The submissions of parties
[8] In his note of appeal the appellant contends that the Lord Advocate, acting through the procurator fiscal, in two respects acted ultra vires: (1) in raising the indictment against the appellant and (2) in accepting his restricted plea of guilty. He also contends that, in light of the Supreme Court's decision in Cadder, the decision of the sheriff to refuse the devolution minute was wrong in law. In these circumstances it is said that there has been a miscarriage of justice.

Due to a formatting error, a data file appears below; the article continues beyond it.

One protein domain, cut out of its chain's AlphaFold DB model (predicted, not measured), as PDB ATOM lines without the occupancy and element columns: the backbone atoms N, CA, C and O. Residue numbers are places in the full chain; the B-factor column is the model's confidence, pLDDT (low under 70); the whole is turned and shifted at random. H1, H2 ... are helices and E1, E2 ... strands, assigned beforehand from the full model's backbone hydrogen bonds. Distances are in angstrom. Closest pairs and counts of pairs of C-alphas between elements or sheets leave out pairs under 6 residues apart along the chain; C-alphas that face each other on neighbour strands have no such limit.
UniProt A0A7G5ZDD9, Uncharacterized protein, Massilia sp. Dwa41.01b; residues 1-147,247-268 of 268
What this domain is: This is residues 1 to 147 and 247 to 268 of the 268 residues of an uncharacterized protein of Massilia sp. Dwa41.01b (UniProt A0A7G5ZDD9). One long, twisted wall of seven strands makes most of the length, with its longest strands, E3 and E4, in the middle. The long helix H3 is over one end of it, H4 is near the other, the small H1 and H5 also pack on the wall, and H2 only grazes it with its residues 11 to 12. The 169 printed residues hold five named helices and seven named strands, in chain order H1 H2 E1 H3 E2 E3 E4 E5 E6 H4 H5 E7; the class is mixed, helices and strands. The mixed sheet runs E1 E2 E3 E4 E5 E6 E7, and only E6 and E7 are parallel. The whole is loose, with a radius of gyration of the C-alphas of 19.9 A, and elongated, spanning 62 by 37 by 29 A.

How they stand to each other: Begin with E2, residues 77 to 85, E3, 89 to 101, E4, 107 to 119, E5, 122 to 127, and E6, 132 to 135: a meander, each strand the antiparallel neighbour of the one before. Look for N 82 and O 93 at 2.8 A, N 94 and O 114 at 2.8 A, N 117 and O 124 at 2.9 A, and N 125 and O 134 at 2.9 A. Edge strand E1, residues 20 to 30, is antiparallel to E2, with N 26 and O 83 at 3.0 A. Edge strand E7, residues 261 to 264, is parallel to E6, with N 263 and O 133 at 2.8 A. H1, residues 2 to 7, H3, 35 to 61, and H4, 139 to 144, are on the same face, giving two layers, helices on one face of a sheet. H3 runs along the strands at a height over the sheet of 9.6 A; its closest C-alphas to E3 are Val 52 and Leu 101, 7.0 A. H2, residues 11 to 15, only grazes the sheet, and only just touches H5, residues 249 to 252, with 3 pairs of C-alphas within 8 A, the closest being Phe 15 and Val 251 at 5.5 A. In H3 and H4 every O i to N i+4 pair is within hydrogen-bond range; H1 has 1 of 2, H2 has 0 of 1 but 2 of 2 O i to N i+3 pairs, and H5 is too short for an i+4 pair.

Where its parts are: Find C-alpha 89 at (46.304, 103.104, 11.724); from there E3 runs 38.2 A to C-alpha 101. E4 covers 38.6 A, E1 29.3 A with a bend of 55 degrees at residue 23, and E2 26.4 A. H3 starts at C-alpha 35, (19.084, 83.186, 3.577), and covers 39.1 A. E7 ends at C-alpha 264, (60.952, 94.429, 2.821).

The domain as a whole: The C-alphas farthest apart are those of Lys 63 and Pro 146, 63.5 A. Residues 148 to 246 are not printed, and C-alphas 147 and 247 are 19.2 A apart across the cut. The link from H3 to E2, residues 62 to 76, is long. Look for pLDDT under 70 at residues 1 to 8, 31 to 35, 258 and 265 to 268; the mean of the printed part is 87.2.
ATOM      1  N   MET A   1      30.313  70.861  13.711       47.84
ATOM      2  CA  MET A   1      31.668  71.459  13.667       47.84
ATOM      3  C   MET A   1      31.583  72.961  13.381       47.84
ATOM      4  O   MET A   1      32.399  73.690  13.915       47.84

[9] Mr Shead submitted that in indicting the appellant and in subsequently accepting his plea of guilty in restricted terms, the procurator fiscal had relied to a material extent on the appellant's responses at police interview. These responses had been obtained in contravention of the appellant's Convention rights (Cadder). Accordingly, at each stage the Lord Advocate, through the procurator fiscal, had acted beyond her powers. There was no question of the appellant having waived any right. When he had pled guilty, the ruling authority was the decision of the High Court in McLean v HM Advocate 2010 SCCR; at that stage he had no appreciation of any right to object to the use of the police interview. A waiver of a right must not only be voluntary but must also "constitute a knowing and intelligent relinquishment of a right" (Pishchalnikov v Russia [2009] ECHR 1357, at para 77). Reference was also made to Millar v Dickson 2001 SCCR 74, especially per Lord Bingham of Cornhill at para [27]. It was sufficient that the tainted evidence had been used by the prosecutor (Pishchalnikov, at para 90). If, contrary to the appellant's primary contention, it was necessary for him to rely on domestic jurisprudence, reliance was placed on Pickett v HM Advocate 2007 SCCR 389 for the circumstances in which, notwithstanding a plea of guilty had been tendered and accepted, a miscarriage of justice might have occurred. The plea had been tendered on the erroneous basis that the decision in McLean was good law. The appellant had been uninformed as to his true right, namely, to challenge the use against him of the police interview. The circumstances were "clearly prejudicial" to him (Healy v HM Advocate 1990 SCCR 110).